In the past few years, eSports have gone from strength to strength. Giving gamers a chance to compete against one another for prizes, fame and even school scholarships, the most popular eSports tournaments have sold out arenas and have even been broadcast on ESPN.
The prizes in particular are why there’s such a massive draw for eSports. Not only are they recognized as a valid career (that foreign players can now acquire Visas for) but it lets people live out their dreams of ‘making money from playing games’, the $2 million prize pot of Dota 2’s The International tournament being a prime example. However, the biggest games in eSports have been mostly been on PC with Hearthstone, Dota 2, League of Legends and Starcraft 2 getting top billing.
Call of Duty and FIFA are two of the only console games to really do eSports in a big way but with the freshly announced Halo Championship Series, one of the most popular Xbox game franchises is set to join them.
The decision to launch the Halo Championship Series (HCS) comes from developers 343 Industries’ “desire to curate a quality esports experience for pro players, enthusiasts and spectators alike”. Hosted by the eSports League (ESL) and partnered with Twitch, the HCS will make good use of Halo 2: Anniversary‘s new multiplayer engine in Halo: The Master Chief Collection which is set to launch on Xbox One next week.
According to 343, once the series kicks off post-launch (November is just the pre-season) it will pit teams of four Spartans up against each other as they compete “in a structured series of online and in-person LAN events.” Do well at official HCS tournaments (there will be both LAN and online events) and your team will be awarded points which will then determine your position at the end of the season in March 2015.
What does being a top team get you? It bags them a chance to compete against other top teams at the HCS season finals next year and compete to officially be the best. There’s no word on where those finals will be held or even what the prize pool will be, but the title of ‘world’s best Halo team’ is surely a draw all of its own.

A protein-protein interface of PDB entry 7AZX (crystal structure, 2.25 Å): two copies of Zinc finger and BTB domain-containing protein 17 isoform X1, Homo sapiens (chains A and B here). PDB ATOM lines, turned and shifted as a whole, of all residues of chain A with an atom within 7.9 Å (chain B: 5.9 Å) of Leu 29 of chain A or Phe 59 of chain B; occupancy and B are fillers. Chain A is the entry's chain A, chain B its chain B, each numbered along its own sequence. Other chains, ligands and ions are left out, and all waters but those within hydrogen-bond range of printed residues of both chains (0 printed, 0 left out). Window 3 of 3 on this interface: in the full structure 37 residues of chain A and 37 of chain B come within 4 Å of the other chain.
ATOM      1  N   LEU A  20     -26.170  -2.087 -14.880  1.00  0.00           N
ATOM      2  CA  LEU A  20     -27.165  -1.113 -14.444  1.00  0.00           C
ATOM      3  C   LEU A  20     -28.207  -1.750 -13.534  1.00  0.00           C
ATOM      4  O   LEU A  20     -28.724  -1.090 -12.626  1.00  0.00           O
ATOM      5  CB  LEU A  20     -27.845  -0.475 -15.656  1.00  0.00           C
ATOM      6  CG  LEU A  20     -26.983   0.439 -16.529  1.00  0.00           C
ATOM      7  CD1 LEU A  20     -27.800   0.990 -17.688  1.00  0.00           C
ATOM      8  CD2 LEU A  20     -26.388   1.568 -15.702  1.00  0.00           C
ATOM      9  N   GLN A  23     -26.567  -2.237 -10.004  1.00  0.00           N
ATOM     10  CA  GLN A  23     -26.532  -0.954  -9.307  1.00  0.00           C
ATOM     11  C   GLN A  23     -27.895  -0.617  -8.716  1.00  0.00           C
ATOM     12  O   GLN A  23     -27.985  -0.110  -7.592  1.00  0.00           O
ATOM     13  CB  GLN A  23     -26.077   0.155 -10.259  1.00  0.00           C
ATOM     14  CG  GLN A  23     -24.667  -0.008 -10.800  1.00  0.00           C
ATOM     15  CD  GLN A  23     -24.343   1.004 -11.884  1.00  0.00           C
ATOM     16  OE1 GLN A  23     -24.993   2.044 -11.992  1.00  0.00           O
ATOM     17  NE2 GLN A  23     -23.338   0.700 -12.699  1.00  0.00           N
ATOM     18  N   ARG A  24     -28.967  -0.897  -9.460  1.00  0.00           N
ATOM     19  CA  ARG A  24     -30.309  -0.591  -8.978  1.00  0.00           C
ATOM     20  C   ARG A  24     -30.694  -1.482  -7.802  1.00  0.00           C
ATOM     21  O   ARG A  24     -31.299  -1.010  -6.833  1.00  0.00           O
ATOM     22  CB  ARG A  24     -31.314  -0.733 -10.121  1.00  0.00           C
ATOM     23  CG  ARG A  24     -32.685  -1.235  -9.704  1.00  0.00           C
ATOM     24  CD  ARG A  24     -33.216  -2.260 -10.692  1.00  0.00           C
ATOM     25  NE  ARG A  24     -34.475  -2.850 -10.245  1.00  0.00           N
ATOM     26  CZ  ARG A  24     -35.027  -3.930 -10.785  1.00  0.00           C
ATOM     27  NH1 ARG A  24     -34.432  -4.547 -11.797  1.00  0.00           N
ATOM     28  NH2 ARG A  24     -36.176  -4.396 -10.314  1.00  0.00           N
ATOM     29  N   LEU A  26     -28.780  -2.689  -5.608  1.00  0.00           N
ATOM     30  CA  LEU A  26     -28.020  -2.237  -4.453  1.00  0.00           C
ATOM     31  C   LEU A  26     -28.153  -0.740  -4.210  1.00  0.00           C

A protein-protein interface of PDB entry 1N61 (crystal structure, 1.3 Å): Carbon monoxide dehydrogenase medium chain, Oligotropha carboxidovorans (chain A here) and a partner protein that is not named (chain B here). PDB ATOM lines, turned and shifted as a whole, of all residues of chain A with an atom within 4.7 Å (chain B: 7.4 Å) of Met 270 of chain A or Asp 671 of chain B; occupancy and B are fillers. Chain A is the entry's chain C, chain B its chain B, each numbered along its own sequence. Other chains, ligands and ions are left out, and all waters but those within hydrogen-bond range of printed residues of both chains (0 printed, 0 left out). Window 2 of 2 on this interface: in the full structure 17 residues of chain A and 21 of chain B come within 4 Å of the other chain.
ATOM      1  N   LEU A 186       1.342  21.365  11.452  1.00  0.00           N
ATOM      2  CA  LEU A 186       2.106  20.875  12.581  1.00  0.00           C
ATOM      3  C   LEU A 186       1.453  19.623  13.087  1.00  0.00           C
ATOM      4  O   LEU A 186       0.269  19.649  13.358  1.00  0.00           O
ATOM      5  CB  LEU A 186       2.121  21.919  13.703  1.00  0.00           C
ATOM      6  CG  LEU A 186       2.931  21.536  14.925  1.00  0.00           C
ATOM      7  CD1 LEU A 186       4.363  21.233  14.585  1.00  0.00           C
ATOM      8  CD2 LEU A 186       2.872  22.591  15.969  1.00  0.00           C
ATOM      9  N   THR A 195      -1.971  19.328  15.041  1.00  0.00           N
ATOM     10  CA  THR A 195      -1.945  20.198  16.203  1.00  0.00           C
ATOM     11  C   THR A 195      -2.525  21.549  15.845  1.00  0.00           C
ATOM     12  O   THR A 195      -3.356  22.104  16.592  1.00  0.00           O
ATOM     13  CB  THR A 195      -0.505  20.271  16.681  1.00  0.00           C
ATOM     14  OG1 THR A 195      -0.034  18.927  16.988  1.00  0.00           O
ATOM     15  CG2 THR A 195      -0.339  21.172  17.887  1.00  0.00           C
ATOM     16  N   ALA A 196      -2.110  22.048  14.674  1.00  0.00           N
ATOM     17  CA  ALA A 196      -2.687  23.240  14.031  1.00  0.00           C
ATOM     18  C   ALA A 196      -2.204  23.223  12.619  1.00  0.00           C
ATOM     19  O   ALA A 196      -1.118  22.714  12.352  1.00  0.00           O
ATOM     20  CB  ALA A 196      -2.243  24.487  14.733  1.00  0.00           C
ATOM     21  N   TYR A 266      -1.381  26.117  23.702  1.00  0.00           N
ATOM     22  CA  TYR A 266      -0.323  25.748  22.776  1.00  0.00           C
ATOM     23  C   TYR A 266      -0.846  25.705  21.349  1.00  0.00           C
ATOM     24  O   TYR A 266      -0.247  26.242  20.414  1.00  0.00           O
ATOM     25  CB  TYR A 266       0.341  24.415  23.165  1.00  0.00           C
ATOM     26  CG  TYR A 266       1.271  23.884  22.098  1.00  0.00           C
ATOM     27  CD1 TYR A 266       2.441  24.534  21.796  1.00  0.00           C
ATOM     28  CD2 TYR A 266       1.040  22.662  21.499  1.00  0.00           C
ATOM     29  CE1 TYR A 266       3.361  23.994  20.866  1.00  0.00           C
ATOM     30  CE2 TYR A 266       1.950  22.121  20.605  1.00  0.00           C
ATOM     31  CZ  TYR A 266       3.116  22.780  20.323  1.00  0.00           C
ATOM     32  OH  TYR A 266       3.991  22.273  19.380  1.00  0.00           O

What is a slight concern about the Halo Championship Series is the apparent lack of qualifiers. 343 Industries states that “teams with the highest HCS point totals” will be invited to the finals and so by logic, those who compete in the most tournaments will have the greatest shot.
Teams that can’t compete at LAN tournaments (e.g because there aren’t any near them) will find themselves at a huge disadvantage as even if they are fantastic Halo players they’ll have less of a chance to prove it and less of a chance at getting to the finals. Meanwhile, those in major cities will reap the benefits of HCS tournaments being hosted near them.
For those who don’t want to compete or just want to learn more about the HCS, the Halo: The Master Chief Collection Launch Invitational tournament kicks off at the weekend. The dev explains that “32 of the world’s biggest names in FPS eSports will be facing off for their share of $50,000” and we’ll be able to watch it on the Halo Twitch channel from Saturday, November 8th at 2PM PST.
Not only that but more info on the HCS is set to be dropped at the invitational so we’ll have more for you then.
Halo: The Master Chief Collection comes to Xbox One on November 11, 2014 in North America, with global releases following after.